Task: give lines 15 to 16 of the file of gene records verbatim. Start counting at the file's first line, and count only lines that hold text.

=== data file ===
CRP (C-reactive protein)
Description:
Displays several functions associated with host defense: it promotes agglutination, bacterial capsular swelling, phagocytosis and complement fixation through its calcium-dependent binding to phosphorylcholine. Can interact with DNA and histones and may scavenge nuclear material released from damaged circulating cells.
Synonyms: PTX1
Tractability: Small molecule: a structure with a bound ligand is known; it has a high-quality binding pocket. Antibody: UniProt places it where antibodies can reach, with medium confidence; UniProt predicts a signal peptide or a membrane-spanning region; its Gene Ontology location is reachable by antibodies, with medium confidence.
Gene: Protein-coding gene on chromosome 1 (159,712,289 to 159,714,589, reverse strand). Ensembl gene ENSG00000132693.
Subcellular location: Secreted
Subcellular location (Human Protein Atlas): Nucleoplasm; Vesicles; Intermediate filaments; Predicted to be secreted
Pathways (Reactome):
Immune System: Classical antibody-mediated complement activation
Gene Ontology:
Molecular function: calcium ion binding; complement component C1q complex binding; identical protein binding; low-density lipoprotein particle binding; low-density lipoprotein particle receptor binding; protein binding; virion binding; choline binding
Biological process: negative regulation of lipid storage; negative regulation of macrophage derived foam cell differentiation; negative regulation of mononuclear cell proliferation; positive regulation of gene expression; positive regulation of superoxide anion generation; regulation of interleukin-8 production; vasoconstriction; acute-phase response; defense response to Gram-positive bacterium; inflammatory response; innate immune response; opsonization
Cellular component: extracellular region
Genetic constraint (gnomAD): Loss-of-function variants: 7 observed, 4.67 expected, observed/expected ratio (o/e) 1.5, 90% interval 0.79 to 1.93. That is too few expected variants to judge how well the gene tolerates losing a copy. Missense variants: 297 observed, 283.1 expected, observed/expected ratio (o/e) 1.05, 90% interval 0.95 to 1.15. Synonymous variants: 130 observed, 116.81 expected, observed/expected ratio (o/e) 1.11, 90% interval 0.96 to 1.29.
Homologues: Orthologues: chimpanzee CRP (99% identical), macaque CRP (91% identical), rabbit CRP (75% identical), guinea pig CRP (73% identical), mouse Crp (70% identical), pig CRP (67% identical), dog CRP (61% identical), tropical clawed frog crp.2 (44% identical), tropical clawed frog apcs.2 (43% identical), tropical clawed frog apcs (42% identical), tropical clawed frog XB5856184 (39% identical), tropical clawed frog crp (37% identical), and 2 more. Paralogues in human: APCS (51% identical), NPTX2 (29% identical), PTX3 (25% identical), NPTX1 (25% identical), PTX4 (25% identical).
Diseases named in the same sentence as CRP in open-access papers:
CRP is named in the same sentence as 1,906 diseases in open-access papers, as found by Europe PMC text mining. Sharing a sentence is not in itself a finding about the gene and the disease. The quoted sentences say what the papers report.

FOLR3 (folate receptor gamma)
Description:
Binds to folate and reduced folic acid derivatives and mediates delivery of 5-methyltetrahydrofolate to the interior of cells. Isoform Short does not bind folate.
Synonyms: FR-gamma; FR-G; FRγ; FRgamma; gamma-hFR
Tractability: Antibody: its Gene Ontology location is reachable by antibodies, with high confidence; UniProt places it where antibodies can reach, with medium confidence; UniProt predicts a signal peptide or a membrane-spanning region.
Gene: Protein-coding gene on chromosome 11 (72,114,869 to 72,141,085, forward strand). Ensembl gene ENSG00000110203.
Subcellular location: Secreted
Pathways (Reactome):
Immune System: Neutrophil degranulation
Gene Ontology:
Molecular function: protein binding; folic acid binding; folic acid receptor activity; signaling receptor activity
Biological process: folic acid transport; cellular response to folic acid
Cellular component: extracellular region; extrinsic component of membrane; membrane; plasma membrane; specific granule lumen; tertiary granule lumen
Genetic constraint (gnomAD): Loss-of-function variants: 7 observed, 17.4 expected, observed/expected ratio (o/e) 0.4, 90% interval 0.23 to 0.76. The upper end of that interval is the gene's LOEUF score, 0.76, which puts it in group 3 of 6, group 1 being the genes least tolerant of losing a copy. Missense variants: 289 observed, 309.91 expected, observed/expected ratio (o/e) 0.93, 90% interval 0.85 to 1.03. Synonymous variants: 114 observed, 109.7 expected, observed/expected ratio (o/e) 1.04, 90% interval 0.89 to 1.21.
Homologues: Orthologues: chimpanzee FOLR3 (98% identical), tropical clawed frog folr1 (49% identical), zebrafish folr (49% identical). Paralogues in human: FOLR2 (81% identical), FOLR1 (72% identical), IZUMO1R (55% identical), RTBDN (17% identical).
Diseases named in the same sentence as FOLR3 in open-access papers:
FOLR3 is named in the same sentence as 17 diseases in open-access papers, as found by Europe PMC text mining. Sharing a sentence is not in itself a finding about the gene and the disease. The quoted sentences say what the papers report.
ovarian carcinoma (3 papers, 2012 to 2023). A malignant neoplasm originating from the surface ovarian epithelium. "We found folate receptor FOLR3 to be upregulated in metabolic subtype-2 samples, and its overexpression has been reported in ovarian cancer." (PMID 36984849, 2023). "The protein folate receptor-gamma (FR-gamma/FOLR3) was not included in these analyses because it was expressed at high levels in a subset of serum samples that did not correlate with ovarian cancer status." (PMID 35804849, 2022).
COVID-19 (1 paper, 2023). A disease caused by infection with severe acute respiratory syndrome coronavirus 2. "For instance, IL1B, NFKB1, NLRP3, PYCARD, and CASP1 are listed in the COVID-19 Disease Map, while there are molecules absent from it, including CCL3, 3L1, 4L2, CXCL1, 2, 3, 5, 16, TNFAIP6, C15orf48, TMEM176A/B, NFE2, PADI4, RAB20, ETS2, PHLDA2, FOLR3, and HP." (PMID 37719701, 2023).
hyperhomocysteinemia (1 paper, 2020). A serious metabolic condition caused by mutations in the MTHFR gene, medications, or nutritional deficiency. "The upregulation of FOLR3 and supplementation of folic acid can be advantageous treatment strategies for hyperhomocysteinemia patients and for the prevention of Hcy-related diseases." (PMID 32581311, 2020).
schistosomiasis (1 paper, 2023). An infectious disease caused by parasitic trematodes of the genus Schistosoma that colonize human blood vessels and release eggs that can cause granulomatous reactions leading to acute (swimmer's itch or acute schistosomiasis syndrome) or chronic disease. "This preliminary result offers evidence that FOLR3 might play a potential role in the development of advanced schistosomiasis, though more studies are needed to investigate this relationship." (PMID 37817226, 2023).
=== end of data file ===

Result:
Genetic constraint (gnomAD): Loss-of-function variants: 7 observed, 4.67 expected, observed/expected ratio (o/e) 1.5, 90% interval 0.79 to 1.93. That is too few expected variants to judge how well the gene tolerates losing a copy. Missense variants: 297 observed, 283.1 expected, observed/expected ratio (o/e) 1.05, 90% interval 0.95 to 1.15. Synonymous variants: 130 observed, 116.81 expected, observed/expected ratio (o/e) 1.11, 90% interval 0.96 to 1.29.
Homologues: Orthologues: chimpanzee CRP (99% identical), macaque CRP (91% identical), rabbit CRP (75% identical), guinea pig CRP (73% identical), mouse Crp (70% identical), pig CRP (67% identical), dog CRP (61% identical), tropical clawed frog crp.2 (44% identical), tropical clawed frog apcs.2 (43% identical), tropical clawed frog apcs (42% identical), tropical clawed frog XB5856184 (39% identical), tropical clawed frog crp (37% identical), and 2 more. Paralogues in human: APCS (51% identical), NPTX2 (29% identical), PTX3 (25% identical), NPTX1 (25% identical), PTX4 (25% identical).